Episode 4: Breakfast Conversations

May 5, 2016

Was the Chapel Hill Shooting a parking dispute or a hate crime? In this episode of Stories with a Heartbeat we talk about apologies and personal connections with two people at the heart of this question, reporter Reema Khrais and Chapel Hill Police Chief Chris Blue.

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Host Will McInerney
Credit Jackson Hall / WUNC

On February 10th, 2015 Deah Barakat, his wife Yusor Abu-Salha, and her sister Razan Abu-Salha were murdered in Chapel Hill, North Carolina. All three young American-Muslims were shot and killed execution style in their home. Their neighbor, Craig Stephen Hicks, turned himself in, was arrested, and charged with three counts of first-degree murder.

Reporter Reema Khrais
Credit Ghezal Rashid

Two clear narratives started to emerge immediately after the crime. On one hand, family, friends, and community members saw this violent act as a clear hate crime targeting the three young Muslims. Reporter Reema Khrais, a member of the local Muslim community and a reporter covering the story for WUNC, recalls the morning after the murders vividly. 

I was at my family’s house that morning and I remember walking down stairs and my dad was reading the news and he said 'Reema did you hear about this.'

And I remember my brother was over his shoulders also reading the news article. My brother is 13. And I remember my brother asking, 'Baba, why did this happen?' And I remember my dad saying, 'Ahmed, you know some people just don’t like us.'

And I remember my dad saying, "Ahmed, you know some people just don't like us."

But another narrative emerged that morning as well. Chapel Hill Police released their first statement on February 11th and concluded, "Our preliminary investigation indicates that the crime was motivated by an ongoing neighbor dispute over parking."

The news media, locally and globally, stirred up a firestorm. Social media lit up. The phrase “parking dispute” reached its peak Google search status - ever. And it also trended on twitter and Facebook. Muslims and non-Muslims alike, called foul.

A year after making the parking dispute statement, Chapel Hill Police Chief Chris Blue has some reflections, some regrets, and a story to share.

I think what we said was factually correct. But I don’t think we added a lot of value by putting the parking dispute part in there... I really do think that in a tragic way, what was intended to be informative was really hurtful and a distraction.

Chief Blue remembers the morning after the crime vividly as well.

So the morning that statement went out, probably 6:30 in the morning... I talked to my wife a little bit about the content that we would probably put out that morning. And my daughter overheard. My oldest daughter overheard, and she said, 'You can’t say that.' And I said, 'What do you mean?' She said, 'You can’t say that, that sounds terrible.' Well, you know we said it anyway.

"You can't say that, that sounds terrible." Well, you know we said it anyway.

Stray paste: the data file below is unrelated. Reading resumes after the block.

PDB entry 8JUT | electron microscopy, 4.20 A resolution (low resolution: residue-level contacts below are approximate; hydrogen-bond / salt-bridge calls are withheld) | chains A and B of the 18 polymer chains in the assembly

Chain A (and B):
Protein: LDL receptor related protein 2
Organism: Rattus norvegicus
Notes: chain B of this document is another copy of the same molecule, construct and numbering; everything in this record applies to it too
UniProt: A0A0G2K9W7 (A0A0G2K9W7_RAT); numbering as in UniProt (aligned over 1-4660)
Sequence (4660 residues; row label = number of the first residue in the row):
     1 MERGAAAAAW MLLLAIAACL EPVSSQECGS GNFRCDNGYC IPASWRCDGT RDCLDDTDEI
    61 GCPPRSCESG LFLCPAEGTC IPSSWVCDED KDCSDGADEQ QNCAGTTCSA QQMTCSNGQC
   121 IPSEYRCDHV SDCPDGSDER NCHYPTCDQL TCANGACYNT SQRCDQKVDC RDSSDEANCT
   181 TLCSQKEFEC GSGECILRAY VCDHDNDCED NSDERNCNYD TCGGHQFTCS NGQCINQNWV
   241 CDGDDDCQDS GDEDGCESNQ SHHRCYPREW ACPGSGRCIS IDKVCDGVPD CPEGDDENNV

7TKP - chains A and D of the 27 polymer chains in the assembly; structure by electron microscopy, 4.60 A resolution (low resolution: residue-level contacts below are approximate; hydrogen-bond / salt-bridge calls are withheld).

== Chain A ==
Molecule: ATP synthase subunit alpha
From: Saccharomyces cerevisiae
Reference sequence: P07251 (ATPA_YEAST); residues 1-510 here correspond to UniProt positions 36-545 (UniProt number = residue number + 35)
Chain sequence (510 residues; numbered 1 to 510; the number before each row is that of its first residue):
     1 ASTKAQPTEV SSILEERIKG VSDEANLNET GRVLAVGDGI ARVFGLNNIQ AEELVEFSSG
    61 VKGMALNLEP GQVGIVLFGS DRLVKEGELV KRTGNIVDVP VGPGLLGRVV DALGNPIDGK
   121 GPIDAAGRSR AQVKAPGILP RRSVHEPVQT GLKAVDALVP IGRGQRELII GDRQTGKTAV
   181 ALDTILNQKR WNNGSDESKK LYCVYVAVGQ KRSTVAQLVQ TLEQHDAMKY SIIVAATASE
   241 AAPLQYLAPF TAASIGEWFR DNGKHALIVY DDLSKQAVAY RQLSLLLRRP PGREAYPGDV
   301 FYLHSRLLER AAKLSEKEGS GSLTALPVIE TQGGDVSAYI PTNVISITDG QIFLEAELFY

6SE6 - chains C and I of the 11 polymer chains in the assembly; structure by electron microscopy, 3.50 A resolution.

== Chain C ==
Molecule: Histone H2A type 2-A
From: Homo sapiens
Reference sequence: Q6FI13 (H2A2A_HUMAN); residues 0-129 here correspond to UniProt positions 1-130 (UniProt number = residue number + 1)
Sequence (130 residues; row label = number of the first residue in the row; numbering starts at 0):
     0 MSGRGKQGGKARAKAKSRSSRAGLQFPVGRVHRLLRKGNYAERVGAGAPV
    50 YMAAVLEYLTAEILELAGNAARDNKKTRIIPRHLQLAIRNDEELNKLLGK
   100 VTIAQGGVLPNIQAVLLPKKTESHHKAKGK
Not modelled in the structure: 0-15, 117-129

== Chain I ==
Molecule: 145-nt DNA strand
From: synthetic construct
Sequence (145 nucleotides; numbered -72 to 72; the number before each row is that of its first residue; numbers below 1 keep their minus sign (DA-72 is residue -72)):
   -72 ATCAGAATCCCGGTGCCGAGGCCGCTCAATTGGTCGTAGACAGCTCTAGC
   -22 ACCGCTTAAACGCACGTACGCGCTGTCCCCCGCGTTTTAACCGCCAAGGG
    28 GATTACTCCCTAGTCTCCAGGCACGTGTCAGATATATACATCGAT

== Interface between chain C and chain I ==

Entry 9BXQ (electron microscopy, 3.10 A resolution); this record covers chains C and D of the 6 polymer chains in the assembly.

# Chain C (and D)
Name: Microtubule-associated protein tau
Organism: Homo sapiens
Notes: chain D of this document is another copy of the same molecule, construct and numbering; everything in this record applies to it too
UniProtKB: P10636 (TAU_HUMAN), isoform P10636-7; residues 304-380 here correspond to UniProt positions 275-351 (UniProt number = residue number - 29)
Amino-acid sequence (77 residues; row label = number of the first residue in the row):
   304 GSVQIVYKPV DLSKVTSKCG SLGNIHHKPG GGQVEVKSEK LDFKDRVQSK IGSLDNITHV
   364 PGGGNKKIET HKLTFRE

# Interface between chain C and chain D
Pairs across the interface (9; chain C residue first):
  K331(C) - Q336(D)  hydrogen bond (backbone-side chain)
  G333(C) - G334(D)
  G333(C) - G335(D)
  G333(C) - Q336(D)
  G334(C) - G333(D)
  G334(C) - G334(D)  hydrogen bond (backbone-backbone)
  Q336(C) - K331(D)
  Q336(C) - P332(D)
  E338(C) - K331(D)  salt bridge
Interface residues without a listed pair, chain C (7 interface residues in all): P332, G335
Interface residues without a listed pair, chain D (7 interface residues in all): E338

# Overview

Chief Blue makes it clear, he wishes he had listened to his daughter that morning. A few days after Deah, Yusor, and Razan were killed and their neighbor Craig Hicks was arrested, Chief Blue went to the Barakat’s house where he met with both of the families. He said they were candid. They were angry about the parking dispute comment. They wanted hate crime charges.

Chapel Hill Police Chief Chris Blue
Credit Chris Blue

This is a couple days after the tragedy. It’s raw and unsettled. This conflict has ballooned from a small town murder scene, to a global outcry. But at the end of the day, it boils down to three kids not coming home. Two families with empty chairs around the dinner table. And here they are, sitting across from one another, the police chief and the parents.

After hard conversations that night, Chief Blue said his goodbyes. But before he left, the families gave him a full plate of food to take home. A full plate of food, to take back to his family.

In Islamic culture, even in moments of conflict, you always treat guests and neighbors, with respect and hospitality. 

As the episodes wraps up, host Will McInerney reflects on the complexity of the simple question this episode sought to answer; why did this happen?

Parking or hate?

Before a crime takes place, it rests in the mind.

A thought is a seed in a field of potential.

Actions are rooted.

Motive is water.

Motive is pumping through your veins.

So who poisoned the well?

Was it parking or hate?

Does a crime’s name even matter?

Is the result all the same?

Does motive have a rolodex of aliases these days?

Is parking dispute just a pen name?

Is hate a ghost author?

Is Islamophobia committing identity theft?

Did parking dispute fall on the sword?

Motive masked in doubt, the truth, locked behind closed doors.

Did they die for a slab of concrete?

Will we ever know?

Motive is the water.

But who poisoned the well?

Parking or hate?

Who poisoned the well?

Who's still drinking?

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Music on Stories with a Heartbeat is created by Stephen Levitin aka Apple Juice Kid.